Post # 1
My fiance and I are going to Hawaii to get married on the beach. We aren’t planning anything formal and would like whoever wants to come along and join us to feel invited to do so. Then we would like to have a casual reception at our home a few months later to be able to celebrate with those people who were unable to come. I am lost as to what kind of invites to send. Do we send one with the information for both the beach ceremony and the at home reception? Or do we send out two sets of invites- one for the wedding and one announcing the marriage and inviting them to the at home reception? And then who do we send the announcements out to?
Post # 3
I guess the question is, are you also having a wedding reception in Hawaii?
If yes, I would send two invites. One for the Hawaii wedding and one for the at-home reception. They could be in the same envelope, but I would make sure it is clear that they are separate and you can RSVP yes for one and no for the other.
If you’re not having any kind of reception in Hawaii, I would just send out one invitation for the at-home reception, and mention somewhere on there that you will be getting married in Hawaii on xx date at xx time in xx place and anyone is welcome to join you. You could say to just RSVP for the ceremony at the same time they RSVP for the at-home reception.
I think if you send out invitations, you shouldn’t need to send out marriage announcements after the ceremony.
Post # 4
I would send two invites for the sake of people not getting confused or forgetting about the home reception since it is a few months later. The formality of the invites can indicate that it is a casual affair in Hawaii
Post # 5
How many do you plan to invite (or tag along) to the Hawaii ceremony?
If you do invite people to tag along, you do need to host them in some way – even if it’s a nice dinner out at a restaurant after the wedding. Not sure if you were planning that, but you do have to do something for those that come. So if you invite 20 pople then you will need to plan a dinner for 20 people somewhere.
Etiquette speaking it is totally fine to have an intimate wedding (under 20) and then have a larger reception at home. However, if you have like 50 guests at your wedding and 100 at your reception back home, then you’re supposed to invite the same people to all the events, even if they don’t plan on flying out. Only intimate weddings are exempt from having to invite everyone to both.
So if you’re going the truly intimate wedding, plus reception – send out a celebration party invitation to the bulk ofthe guests, but to the intimate wedidng guests, maybe make their RSVP card read wedding in Hawaii and the celebration party X weeks later at home.
Annoucements to me are reserved for people who were NOT invited to the wedding or any post wedding celebrations. I have some aunts and uncles that I don’t plan on inviting due to distance and just not knowing them that well, but I may send them an annoucement so they know what’s going on in their niece’s life. If I go that route, I’ll use some nice photos from my photographer and make a collage type annoucement from Shutterfly probably.
I probably would not send any annoucements to guests if you plan on having a celebration party. Just word the invitation, “Join us at a celebration party in honor of the newly wedded Mr. and Mrs. Jones!”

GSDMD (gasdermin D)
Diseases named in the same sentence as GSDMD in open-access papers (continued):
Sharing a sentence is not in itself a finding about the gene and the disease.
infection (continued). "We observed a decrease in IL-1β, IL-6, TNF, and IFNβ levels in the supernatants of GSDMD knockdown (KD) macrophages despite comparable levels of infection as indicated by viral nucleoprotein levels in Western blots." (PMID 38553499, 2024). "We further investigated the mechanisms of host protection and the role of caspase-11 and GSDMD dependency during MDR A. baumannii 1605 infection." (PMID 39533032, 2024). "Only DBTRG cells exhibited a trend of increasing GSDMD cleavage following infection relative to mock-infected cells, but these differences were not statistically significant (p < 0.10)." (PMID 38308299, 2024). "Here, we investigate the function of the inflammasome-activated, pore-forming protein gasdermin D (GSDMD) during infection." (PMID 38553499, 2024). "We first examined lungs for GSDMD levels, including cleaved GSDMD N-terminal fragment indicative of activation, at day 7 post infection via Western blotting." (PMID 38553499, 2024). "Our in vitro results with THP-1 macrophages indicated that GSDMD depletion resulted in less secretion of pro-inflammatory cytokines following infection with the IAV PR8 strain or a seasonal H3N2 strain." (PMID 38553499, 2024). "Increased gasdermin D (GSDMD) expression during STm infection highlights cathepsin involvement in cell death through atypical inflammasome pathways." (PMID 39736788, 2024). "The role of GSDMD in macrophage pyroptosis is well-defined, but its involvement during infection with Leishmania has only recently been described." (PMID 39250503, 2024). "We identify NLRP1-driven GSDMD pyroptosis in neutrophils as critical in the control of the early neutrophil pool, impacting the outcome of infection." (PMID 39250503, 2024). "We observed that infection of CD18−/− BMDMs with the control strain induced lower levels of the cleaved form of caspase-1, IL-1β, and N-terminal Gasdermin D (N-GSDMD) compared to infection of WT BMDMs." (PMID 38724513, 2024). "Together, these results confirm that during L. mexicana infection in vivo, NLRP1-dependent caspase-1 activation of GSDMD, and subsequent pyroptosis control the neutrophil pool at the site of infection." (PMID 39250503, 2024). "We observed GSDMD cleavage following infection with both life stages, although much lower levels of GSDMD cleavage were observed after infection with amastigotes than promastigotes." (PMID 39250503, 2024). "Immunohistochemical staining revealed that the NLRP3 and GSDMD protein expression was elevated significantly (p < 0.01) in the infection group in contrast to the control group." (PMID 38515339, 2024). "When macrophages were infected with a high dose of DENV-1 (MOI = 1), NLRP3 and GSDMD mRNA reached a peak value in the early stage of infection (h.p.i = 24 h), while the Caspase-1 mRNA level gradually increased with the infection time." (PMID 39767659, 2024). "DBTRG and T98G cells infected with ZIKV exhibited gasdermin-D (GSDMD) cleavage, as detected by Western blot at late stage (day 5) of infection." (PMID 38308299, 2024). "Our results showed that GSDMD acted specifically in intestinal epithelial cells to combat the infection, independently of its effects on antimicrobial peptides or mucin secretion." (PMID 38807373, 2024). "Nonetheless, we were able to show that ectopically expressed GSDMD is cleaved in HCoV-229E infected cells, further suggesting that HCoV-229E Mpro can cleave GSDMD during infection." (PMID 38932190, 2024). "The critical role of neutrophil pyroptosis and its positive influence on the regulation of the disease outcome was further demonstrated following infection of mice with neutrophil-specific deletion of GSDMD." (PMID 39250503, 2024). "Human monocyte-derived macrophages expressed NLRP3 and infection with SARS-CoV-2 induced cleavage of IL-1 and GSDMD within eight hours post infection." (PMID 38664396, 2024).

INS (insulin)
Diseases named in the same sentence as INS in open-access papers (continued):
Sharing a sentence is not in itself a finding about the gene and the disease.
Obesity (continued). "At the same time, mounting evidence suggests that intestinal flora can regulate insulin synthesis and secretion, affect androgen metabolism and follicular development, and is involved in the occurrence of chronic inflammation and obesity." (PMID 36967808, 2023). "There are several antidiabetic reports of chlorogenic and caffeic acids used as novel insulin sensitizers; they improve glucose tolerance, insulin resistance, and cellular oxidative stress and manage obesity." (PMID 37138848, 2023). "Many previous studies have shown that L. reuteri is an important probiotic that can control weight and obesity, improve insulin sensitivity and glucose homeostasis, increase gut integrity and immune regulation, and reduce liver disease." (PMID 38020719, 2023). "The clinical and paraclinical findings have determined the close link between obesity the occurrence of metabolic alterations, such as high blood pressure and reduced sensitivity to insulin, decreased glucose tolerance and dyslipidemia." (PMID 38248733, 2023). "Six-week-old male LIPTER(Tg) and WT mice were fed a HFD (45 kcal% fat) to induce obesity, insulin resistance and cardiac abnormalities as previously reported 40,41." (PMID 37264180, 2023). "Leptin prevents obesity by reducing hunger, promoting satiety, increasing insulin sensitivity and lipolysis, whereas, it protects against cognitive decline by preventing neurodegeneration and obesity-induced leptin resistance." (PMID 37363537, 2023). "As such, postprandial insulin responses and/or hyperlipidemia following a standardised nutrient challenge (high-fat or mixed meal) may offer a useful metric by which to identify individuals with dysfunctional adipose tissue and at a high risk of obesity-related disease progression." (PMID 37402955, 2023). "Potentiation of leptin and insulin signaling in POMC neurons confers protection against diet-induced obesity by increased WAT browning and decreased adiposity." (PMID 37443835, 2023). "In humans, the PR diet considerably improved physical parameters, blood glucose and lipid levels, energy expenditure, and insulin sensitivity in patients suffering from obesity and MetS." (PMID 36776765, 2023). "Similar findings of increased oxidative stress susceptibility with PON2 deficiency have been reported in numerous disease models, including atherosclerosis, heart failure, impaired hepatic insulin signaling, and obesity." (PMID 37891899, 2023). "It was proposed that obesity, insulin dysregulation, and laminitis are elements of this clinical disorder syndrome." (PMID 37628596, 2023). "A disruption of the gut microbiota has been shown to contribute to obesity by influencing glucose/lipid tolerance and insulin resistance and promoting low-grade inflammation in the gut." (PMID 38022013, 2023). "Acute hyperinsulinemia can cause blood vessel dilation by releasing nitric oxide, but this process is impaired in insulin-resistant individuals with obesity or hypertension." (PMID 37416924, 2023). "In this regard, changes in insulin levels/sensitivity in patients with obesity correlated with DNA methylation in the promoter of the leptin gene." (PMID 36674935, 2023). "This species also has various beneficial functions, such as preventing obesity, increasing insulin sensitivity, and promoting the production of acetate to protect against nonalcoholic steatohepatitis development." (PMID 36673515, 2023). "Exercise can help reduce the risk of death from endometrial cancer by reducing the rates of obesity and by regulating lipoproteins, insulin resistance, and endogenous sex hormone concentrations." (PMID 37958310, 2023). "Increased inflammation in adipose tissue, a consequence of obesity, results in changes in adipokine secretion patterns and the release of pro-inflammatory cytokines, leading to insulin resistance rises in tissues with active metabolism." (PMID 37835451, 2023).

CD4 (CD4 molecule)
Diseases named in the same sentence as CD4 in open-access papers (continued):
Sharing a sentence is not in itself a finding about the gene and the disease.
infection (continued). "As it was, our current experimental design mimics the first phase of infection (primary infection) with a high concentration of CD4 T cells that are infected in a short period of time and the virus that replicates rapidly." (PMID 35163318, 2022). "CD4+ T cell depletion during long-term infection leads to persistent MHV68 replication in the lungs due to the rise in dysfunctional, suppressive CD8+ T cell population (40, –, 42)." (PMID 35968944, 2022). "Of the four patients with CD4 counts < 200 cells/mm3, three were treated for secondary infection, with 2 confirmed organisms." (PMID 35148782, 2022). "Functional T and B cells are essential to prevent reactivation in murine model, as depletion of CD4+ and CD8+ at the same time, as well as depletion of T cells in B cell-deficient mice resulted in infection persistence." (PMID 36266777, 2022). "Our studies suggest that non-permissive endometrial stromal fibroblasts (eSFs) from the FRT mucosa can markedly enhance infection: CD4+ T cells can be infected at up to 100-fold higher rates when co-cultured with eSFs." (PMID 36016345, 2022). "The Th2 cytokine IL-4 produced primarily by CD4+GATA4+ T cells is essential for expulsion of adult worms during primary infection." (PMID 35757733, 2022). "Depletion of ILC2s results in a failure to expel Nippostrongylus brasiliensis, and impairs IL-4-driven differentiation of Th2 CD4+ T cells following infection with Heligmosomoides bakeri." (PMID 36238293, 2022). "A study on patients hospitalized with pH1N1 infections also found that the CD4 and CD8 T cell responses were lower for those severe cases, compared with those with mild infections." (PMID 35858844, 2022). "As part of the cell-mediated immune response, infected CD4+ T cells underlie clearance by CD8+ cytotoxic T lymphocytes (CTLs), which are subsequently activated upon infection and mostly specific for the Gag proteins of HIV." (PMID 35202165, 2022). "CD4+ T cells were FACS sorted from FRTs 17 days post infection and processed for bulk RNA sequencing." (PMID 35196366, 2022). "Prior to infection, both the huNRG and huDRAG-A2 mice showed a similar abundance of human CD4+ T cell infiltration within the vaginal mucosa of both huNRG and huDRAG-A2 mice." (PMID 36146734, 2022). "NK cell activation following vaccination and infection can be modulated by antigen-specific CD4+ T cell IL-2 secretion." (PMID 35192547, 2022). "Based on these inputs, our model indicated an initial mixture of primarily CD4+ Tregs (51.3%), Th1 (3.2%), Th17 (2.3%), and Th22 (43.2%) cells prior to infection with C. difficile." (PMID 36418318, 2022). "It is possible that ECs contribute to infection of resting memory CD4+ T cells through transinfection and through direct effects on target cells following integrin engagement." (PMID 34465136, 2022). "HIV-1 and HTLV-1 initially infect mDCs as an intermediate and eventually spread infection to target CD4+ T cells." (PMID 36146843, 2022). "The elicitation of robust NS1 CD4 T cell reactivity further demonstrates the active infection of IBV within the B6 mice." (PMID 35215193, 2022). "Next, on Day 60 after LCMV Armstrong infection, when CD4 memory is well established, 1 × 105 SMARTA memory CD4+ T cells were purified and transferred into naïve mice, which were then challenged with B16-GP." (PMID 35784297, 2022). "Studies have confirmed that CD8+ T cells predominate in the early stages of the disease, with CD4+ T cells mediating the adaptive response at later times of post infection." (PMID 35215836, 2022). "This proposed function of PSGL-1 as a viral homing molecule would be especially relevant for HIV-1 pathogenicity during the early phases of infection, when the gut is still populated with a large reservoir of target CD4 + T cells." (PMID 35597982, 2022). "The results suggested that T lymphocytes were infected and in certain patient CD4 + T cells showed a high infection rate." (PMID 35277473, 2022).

Post # 6
I think @sienna76 summed up all the potential issues pretty well.
We are taking the same kind of attitude when it comes to our plan which we’re still discussing with family. Ceremony in Hawaii with invitations issued to everyone. Reception in Hawaii of some kind (whether it’s heavy hors d’oeuvres on site or dinner at a restaurant would be based on likely the response to a STD) for those who make it out there. An at home reception a few weeks later with an invitation that will likely be included with the actual ceremony invitation. People could RSVP for Hawaii, Philly area, both, or neither. That way everyone is invited to all events and they know about all events from the beginning.
If you’re planning to make your at home reception months later, then that obviously doesn’t work as well. You could always make a wedding website that lists the at home reception information and makes clear that formal invitations will be sent to it, too.
Post # 7
@sunnyjenn: send one for the Destination Wedding when you return home send out wedding anoucements with your at home reception information
Post # 8
I had the same debate as we are having a Destination Wedding in Greece, and a month later a reception in our home town.
What we did was a “postcard” invite for greece stating location and time. We sent that out and managed RSVPs until the end of last month. In 2 weeks, we are sending out an invite (more formal linen type) for the second reception. We decided to skip the Save the Dates/Announcements and go straight for the invite. (We do have a wedding website with both information which has been circulated to friends and family prior to the dates and plans being set).
So far so good – no confusion and no hurt feelings.
Post # 9
Our invite has both on it. It states that we are getting married in negril on the 21st and having a dinner reception on the 28th. You can then put an RSVP card for the dinner and a separate card stating anyone interested in going to our destination can talk to so&so at –â€” travel agency. Has worked for us so far. 🙂
Post # 10
I am having a small, intimate wedding in Rome and a post-wedding celebration at home when we return. We have separate invitations for both. The first invite will be mailed well in advance and the 2nd invite will be mailed 1 month before our wedding.